It's all a matter of perspective.

Thursday, October 24, 2002

I am writing a piece for my Expository Writing class about the history of Jazz. This morning I have been scouring the Ken Burns web site for stuff to steal. I found this great tidbit about the Kansas City Jazz scene:
Competition between Kansas City musicians ran especially deep. "For some reason," Claude "Fiddler" Williams remembered, "Kansas City was different from all other places because we'd be jamming all night. And it you come up here ... playing the wrong thing, we'd straighten you out." "Regardless of how much anybody played or where they were from," said Mary Lou Williams, "when they came to Kansas City they found out how little they were playing." The trumpet player Buck Clayton compared Kansas City musicians to gunfighters. Lips Page, he recalled, used to slip notes under the hotel-room door of visiting trumpet players reading, "Meet me tonight at such-and-such a club."

The pianist Sammy Price remembered going home at 10 o'clock to change his clothes after playing at a session only to return to the club at 1 a.m. to find they were still playing the same tune. There were informal cutting contests for high school kids, free-for-alls for professionals, and the equivalent of heavyweight championship contests between the top musicians in town, often held at the Sunset or the Subway, the Reno or the Cherry Blossom. Kansas City jazz rewarded both individualism and cooperation. In order to provide a pleasing background for a succession of soloists, those waiting to play were expected to master complex harmonized riffs: "It showed a young guy that came in there," the bassist Gene Ramey recalled, "that he didn't just have to learn how to play a solo, he had to learn how to team ... [how] to breathe at the same time." Kansas City jam sessions were most like camp meetings, Ramey continued, "completely imitated from one of those revival meetings, where the preacher and the people are singing, all that living, and there's happiness all around."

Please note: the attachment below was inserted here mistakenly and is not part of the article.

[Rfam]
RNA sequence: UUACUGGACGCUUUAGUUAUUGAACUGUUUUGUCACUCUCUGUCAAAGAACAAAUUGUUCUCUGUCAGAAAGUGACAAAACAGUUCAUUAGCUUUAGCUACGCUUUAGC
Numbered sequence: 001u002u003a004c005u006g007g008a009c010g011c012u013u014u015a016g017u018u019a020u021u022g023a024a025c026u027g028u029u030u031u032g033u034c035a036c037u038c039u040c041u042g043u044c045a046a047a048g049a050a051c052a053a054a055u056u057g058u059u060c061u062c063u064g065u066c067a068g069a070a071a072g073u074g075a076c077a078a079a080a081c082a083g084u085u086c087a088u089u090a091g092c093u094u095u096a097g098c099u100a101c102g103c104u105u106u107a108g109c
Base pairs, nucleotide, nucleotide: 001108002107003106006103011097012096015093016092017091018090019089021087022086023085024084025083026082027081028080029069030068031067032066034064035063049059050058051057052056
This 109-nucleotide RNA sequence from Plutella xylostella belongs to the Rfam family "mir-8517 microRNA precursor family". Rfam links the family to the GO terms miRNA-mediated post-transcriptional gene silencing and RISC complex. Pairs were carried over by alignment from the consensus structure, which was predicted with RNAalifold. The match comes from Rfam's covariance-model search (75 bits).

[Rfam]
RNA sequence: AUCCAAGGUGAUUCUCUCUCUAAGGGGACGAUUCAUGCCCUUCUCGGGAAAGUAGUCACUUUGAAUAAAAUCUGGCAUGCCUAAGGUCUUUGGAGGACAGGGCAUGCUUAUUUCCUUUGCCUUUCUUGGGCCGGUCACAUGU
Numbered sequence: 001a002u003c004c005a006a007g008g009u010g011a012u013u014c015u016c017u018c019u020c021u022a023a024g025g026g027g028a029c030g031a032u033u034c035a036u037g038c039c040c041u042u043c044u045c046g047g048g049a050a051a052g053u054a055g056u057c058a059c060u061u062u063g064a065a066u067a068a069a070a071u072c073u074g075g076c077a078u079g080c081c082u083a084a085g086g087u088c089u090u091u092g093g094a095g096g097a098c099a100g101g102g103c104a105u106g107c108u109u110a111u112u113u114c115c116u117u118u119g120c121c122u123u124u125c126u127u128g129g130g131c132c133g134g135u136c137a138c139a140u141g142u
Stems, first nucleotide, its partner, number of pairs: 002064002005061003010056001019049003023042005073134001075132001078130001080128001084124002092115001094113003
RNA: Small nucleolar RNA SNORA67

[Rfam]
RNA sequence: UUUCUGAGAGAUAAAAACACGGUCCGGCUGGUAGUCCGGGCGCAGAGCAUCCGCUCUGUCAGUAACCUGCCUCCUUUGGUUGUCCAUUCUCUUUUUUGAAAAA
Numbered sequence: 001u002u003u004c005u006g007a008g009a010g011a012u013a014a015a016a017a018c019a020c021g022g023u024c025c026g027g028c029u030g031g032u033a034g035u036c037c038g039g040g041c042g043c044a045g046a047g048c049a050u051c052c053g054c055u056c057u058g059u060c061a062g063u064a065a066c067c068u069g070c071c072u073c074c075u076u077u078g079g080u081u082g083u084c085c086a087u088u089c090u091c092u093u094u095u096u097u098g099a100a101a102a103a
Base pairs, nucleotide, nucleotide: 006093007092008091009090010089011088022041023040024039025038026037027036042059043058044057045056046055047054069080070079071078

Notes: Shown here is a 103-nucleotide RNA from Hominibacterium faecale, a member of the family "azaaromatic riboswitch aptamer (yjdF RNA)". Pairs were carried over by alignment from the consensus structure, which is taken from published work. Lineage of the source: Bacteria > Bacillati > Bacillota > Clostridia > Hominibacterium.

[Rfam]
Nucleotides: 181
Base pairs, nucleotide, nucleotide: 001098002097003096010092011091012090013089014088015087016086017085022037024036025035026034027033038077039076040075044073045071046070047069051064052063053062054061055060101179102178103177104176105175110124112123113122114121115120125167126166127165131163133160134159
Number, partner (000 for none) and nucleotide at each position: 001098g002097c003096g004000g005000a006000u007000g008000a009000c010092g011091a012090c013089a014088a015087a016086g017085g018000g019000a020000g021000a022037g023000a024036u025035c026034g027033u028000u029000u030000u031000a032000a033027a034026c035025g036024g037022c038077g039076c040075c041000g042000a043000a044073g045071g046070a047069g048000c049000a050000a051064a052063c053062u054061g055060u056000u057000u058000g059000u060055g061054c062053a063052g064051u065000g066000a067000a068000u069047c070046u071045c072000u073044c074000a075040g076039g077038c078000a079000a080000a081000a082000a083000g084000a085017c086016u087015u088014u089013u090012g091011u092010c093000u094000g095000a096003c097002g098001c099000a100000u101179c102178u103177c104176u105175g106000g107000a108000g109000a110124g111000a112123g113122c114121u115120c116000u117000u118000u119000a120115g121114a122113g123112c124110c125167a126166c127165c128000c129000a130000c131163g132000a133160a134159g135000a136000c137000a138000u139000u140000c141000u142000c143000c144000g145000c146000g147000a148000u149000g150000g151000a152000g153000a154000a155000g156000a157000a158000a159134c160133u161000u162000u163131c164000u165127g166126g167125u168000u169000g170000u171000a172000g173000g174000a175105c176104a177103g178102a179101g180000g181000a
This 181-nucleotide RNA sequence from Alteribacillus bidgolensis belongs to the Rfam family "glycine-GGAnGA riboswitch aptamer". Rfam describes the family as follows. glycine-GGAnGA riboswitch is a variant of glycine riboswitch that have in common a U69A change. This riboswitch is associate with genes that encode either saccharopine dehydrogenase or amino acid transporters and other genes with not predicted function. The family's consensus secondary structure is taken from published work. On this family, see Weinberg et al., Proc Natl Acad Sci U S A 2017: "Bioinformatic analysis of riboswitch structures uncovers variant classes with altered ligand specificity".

One evening in 1933, the great tenor saxophonist Coleman Hawkins himself was in town with Fletcher Henderson's band, on the last night of a week long engagement, part of what would be one of the struggling band's final tours. After the show, he carried his horn into the Cherry Blossom at 12th Street and Vine, looking for challengers as he did wherever he went. Three of Kansas City's best tenor players were waiting for him: two whose styles owed much to his, Herschel Evans and Ben Webster — and 24 year-old Lester Young whose unique laid back style couldn't have been more different than Hawkins'.

By four o'clock in the morning they were looking for a fresh piano player. Mary Lou Williams was fast asleep at home:

Around four a.m., I awoke to hear someone pecking on my screen … Ben Webster was saying, "Get up pussycat, we're jamming and all the pianists are tired out now. Hawkins has got his shirt off and is still blowing." Sure enough, when we got there, Hawkins was in his [undershirt], taking turns with the K.C. men. It seems he had run into something he didn't expect. Lester's style was light ... it took him maybe five choruses to warm up. But then he would really blow ... That was how Hawkins got hung up. The Henderson band was playing in St. Louis that evening and Bean knew he ought to be on the way. But he kept trying to blow something to beat Ben and Herschel and Lester. When at last he gave up, he got straight in his car and drove to St. Louis. I heard he'd bought a new Cadillac and that he burnt it out trying to make the job on time. Yes, Hawkins was king until he met those crazy Kansas City tenor men.

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